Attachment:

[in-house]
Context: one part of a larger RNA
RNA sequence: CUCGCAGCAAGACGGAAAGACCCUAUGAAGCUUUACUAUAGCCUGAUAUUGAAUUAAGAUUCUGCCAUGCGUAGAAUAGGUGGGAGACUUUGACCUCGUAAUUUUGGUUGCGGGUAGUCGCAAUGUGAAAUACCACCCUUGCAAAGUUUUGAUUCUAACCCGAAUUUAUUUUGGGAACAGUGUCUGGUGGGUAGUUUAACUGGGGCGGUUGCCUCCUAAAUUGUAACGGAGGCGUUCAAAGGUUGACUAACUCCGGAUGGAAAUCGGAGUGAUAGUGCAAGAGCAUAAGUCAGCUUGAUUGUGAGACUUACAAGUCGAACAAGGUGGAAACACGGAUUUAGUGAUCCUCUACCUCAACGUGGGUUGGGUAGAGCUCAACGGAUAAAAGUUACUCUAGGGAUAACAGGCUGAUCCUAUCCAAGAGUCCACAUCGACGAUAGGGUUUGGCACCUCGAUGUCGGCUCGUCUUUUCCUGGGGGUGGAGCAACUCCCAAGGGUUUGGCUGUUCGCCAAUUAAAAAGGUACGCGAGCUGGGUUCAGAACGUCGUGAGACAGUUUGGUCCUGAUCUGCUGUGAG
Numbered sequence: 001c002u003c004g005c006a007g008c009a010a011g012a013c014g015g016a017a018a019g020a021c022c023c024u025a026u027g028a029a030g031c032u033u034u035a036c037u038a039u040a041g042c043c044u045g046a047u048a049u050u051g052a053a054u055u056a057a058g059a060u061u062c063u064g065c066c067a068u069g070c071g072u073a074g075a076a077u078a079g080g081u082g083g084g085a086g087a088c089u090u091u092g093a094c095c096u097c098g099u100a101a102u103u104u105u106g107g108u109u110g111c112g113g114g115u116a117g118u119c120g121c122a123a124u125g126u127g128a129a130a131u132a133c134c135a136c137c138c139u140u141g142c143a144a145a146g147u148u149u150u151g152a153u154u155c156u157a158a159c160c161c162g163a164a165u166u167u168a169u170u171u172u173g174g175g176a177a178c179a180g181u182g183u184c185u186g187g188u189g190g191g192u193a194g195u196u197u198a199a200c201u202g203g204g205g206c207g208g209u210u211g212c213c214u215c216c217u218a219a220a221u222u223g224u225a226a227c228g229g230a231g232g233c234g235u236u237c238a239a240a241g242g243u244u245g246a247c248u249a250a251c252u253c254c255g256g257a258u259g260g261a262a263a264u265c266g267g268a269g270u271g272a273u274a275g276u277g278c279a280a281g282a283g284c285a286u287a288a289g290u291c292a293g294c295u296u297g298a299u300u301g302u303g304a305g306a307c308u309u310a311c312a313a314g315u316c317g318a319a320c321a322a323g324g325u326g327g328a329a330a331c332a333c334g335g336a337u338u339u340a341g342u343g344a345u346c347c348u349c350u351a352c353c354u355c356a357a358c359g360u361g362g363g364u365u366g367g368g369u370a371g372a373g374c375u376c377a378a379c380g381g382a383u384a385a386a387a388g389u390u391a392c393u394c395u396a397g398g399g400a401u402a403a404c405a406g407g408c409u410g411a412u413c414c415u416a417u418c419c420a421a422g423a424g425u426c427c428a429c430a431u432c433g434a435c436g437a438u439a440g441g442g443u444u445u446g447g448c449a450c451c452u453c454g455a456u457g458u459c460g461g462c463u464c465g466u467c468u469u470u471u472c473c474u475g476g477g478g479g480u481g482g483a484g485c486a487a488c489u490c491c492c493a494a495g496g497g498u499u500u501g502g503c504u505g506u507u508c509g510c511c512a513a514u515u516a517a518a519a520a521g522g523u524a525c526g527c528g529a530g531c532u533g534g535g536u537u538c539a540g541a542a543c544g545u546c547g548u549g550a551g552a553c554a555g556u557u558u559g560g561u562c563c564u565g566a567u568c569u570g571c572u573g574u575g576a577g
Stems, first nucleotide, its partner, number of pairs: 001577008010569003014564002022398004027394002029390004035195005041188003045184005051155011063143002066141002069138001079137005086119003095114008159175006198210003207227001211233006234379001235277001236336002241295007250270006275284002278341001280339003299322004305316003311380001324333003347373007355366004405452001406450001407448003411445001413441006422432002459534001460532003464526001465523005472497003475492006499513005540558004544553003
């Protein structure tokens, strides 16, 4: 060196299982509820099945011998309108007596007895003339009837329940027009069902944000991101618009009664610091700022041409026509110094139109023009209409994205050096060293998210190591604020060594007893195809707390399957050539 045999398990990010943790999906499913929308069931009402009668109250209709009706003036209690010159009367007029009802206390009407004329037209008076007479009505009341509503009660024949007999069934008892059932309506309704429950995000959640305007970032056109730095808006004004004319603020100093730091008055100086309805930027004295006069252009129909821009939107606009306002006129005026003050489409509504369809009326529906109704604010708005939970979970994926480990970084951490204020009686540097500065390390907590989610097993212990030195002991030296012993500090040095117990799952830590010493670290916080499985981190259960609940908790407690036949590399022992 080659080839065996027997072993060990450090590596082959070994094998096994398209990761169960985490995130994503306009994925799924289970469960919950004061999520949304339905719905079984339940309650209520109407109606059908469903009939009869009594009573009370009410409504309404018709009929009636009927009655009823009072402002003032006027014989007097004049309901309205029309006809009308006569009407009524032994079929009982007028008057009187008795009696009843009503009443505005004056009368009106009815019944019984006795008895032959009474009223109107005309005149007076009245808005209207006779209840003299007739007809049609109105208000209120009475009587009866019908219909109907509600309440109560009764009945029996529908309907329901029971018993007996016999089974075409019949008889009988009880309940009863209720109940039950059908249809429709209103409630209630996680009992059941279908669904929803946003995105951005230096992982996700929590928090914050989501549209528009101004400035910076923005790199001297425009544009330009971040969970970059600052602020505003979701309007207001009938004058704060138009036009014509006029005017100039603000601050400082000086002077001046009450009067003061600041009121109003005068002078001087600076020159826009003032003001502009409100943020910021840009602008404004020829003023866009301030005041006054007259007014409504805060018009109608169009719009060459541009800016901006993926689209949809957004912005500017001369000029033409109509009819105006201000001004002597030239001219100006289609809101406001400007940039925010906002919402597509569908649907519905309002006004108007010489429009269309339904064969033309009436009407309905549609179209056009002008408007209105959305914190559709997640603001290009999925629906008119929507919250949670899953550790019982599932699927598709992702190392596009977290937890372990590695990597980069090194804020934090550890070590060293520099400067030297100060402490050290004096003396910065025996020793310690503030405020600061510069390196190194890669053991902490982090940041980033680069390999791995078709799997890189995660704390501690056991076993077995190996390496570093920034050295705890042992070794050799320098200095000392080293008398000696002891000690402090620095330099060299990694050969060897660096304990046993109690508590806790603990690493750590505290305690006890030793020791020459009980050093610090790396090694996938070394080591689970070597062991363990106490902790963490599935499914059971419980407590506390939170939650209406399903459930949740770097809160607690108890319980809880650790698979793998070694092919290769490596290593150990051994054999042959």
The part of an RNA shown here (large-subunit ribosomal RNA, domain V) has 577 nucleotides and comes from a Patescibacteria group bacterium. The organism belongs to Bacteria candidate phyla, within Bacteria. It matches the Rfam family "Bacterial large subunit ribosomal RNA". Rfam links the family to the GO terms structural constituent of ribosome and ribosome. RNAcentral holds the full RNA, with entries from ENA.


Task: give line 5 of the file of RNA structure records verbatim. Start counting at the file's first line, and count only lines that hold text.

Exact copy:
Stems, first nucleotide, its partner, number of pairs: 001577008010569003014564002022398004027394002029390004035195005041188003045184005051155011063143002066141002069138001079137005086119003095114008159175006198210003207227001211233006234379001235277001236336002241295007250270006275284002278341001280339003299322004305316003311380001324333003347373007355366004405452001406450001407448003411445001413441006422432002459534001460532003464526001465523005472497003475492006499513005540558004544553003